Carry on Castle book review about widowhood

CARRY ON CASTLE High school sweethearts Dan and Jenny Stults were living their happily ever after. They had a beautiful daughter and dreams of more children. Their life was ripped apart in January of 2015, when 36-year-old Dan died suddenly, leaving Jenny and their 7-year-old daughter to carry on alone. Despite unfathomable grief, they endured.

In CARRY ON CASTLE, her memoir of true love, sudden death, and penetrating grief, Jenny recounts the story of this nearly impossible task. Deep in the hell of widowhood, she found that her only deliverance was to tell her story. Throughout the book, Jenny weaves in Dan’s own words and shares his voice, his passions, his compassion, and his unforgettable personality. But she also has her own voice: brave, enduring, and insightful. This fierce, raw, brutally honest journey into the world of grief has been empowering to other widows and eye-opening to those who have been fortunate enough not to have endured this type of pain.

Jennifer Stults grew up in a suburb of Portland, Oregon.  As a child, she was teased mercilessly for her red hair. The kids at school would call her a witch and her siblings claimed she was left on the doorstep as an infant. With the discovery of the MC1R gene and the ensuing “ginger revolution,” people ask her what kind of dye she uses, and doctors no longer question her when she needs more medication.

Jenny has five siblings and cannot fathom what it is like to be an only child. She spends her time with her thousand family members, driving her teenager all over the state and throwing the ball approximately 10 million times a day for her Border Collie. She has a “chapter two,” (widow speak for a second partner,) who adores her. They love fishing and going to the beach together.

In a city with the biggest book store in the world and where everyone and their dog wants to be a writer she never gave writing much thought. When tragedy struck she found it to be the only way out.”    

5 books that changed my life by Jenny Stults

EACH PEACH PEAR PLUM by Allan Ahlberg and Janet Ahlberg. This was my first book. Not the first book that was ever read to me, but EACH PEACH PEAR PLUM was the first book I ever claimed “ownership” of. I didn’t actually own it. I checked it out of the school library.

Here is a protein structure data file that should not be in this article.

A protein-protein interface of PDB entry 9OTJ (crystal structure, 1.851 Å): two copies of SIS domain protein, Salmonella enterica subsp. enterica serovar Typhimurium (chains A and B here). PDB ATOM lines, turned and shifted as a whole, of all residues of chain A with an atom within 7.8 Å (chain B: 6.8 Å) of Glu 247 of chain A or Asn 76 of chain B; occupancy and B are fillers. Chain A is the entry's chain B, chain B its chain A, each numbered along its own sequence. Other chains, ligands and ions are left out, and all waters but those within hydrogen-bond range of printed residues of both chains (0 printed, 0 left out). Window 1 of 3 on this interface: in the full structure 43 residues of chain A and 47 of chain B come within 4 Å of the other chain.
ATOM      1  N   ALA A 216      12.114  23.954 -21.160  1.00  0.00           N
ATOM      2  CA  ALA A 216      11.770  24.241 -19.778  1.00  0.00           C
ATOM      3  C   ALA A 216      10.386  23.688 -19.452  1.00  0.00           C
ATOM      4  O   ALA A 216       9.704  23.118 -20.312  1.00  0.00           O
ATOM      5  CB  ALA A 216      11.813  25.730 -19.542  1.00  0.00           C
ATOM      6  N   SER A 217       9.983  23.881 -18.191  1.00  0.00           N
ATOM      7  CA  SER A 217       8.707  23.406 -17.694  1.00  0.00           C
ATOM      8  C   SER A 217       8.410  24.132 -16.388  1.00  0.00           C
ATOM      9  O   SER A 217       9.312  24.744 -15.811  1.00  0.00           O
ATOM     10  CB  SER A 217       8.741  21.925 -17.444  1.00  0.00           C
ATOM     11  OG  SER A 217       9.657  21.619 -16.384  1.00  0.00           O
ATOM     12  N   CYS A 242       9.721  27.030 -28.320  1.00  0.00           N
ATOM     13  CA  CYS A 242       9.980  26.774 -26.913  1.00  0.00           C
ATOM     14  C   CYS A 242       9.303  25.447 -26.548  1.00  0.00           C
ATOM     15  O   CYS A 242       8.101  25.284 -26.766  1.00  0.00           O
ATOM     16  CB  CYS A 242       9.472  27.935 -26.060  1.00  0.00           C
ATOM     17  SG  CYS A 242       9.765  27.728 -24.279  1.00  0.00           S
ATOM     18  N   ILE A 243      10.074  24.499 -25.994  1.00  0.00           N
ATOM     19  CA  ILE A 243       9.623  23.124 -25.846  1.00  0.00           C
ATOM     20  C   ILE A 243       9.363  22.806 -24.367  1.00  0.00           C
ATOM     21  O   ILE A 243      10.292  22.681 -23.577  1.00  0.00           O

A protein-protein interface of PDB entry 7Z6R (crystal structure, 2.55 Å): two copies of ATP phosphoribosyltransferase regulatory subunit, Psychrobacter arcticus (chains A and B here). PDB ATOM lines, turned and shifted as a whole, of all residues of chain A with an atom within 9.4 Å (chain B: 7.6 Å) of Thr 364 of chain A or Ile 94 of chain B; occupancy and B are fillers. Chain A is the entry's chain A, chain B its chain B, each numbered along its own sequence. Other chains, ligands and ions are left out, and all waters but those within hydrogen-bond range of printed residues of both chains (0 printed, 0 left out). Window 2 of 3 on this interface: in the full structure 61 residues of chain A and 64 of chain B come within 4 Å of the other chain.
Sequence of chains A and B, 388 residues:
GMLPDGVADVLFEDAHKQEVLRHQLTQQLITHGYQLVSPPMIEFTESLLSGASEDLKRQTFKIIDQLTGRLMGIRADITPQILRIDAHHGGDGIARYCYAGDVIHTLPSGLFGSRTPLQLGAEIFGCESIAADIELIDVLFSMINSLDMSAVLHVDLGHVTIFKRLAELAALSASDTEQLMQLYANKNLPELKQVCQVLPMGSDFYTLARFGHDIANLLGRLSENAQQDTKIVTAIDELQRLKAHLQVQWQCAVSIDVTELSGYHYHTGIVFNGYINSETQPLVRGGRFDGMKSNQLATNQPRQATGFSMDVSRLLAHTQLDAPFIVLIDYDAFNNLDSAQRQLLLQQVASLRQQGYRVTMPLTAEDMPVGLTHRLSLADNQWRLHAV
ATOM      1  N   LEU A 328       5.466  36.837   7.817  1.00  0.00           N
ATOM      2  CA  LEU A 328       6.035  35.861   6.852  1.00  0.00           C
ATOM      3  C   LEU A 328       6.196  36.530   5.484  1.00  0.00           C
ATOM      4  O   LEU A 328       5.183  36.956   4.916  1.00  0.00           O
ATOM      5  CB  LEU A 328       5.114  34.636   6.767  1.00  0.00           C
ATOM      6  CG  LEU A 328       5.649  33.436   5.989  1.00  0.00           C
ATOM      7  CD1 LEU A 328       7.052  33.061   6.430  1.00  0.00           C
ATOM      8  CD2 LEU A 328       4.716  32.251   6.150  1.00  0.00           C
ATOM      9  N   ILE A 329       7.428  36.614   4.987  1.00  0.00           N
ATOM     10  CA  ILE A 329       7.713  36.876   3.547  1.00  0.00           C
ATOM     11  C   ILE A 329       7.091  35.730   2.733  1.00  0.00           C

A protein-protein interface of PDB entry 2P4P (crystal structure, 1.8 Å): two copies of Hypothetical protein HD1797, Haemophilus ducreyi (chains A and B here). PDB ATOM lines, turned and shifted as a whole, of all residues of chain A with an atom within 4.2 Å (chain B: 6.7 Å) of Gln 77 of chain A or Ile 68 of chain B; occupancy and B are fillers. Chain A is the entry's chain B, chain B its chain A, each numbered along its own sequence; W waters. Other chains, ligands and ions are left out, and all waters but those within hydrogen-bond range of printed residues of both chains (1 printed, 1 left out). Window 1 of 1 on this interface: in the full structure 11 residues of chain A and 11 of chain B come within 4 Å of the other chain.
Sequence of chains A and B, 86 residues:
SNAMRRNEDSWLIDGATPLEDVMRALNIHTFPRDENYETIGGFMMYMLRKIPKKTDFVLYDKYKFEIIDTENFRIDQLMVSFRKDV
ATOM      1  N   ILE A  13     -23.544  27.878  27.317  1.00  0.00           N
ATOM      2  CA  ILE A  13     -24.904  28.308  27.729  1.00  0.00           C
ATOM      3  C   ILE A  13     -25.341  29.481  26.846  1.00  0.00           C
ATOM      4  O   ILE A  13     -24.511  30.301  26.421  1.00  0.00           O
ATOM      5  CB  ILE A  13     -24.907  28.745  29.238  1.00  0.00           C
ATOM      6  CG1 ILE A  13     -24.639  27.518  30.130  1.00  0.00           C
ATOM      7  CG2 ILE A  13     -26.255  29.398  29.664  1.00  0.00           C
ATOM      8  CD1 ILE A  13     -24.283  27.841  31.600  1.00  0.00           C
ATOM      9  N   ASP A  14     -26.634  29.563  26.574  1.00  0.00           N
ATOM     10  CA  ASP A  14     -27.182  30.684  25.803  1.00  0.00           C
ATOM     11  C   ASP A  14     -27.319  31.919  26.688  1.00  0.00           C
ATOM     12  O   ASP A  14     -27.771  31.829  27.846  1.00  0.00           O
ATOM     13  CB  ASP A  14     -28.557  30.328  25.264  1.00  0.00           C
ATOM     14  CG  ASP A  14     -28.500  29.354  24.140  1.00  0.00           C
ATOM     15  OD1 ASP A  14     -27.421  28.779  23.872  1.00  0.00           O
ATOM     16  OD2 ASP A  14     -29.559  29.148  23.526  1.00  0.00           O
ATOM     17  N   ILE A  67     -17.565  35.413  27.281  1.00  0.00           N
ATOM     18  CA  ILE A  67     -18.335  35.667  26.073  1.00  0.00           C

I checked it out every chance I had and would get upset when someone else checked out “my book.” A short rhyming book about nursery stories, I could still recite the whole thing to you today. I loved the rhymes but was also enthralled with the illustrations, there are hidden things hidden throughout all the pages.

THE HARRY POTTER SERIES, by J.K Rowling. I know they’re obvious, clichéd, and overdone, but Harry Potter changed my life. I get lost in the magical world of wizards and witches, where giants are your best friends and you are way more special than you ever imagined. I’m still waiting for my Hogwarts letter. Harry Potter is every kid’s fantasy, but that’s not why it changed my life.

When Harry Potter came out, I was already a grown-up. My husband brought home a copy of Harry Potter and the Sorcerer’s Stone. We both wanted to read it, so we decided to read it together. We would lay in bed at night and he would read aloud. We read the entire series that way.  When we were done we read a different series together, and then another. For over ten years we read together every night and that was truly magical.

DESTINY OF THE REPUBLIC: A TALE OF MADNESS, MEDICINE AND THE MURDER OF A PRESIDENT. By Candice Millard. This book is the true story of President James A. Garfield. Other than memorizing the list of Presidents in fifth grade, I knew nothing about him. A friend recommended this book, and I was blown away by his story. It was a classic “none of this should ever have happened” story, which I experienced in my own life, mere days after finishing the book.

I was captivated by the way the author portrayed him. Garfield could have changed the world, but he died before he ever got the chance. To this day I think about what the U.S. would be like if Garfield had lived and fulfilled his presidency. I actually don’t think our country would be so full of hate had Garfield been around to help shape it.

IT’S OK THAT YOU’RE NOT OK, by Megan Divine. If you’re grieving, read this book. If you want to help someone who’s grieving, read this book. Read this book, read this book, read this book. I actually quote this book several times in my book. That’s how good it is. It doesn’t put a shiny face on grief and I am all for that. The first page opens with, “This really is as bad as you think.”

It’s not a memoir, it is more of a “what to expect” manual, with a heavy dose of “you are normal.” You’re not over it at six months? Normal. You don’t care if you die? Normal. This will help you understand the grieving world.

A PLACE TO CALL HOME. Okay, this isn’t a book. It’s a TV series that I thought was a book but man, I wish it was a book.  It’s about a family in the 1950’s and takes place in the beautiful land of Australia. The main character is a nurse trying to find a place she fits in after WWII. Every episode had me longing for another one to see what was going to happen next.  Go watch it it’s fabulous.

The very last scene of the entire series closes on a book with the title of the show. This leaves the viewer with the impression that the show was based on the book. We all know that the books are better than the shows, so I practically jumped up in excitement upon learning I could read the book.  Unfortunately, when I typed “A Place to Call Home” in the search bar on Amazon, nothing came up. I tried again, adding “book” to the end. Nothing. Oh, the disappointment.

Really, I’m adding this to my list in the hopes that someone will know what I’m talking about and say, “But there is a book! Here is the title, author and Amazon link for you”

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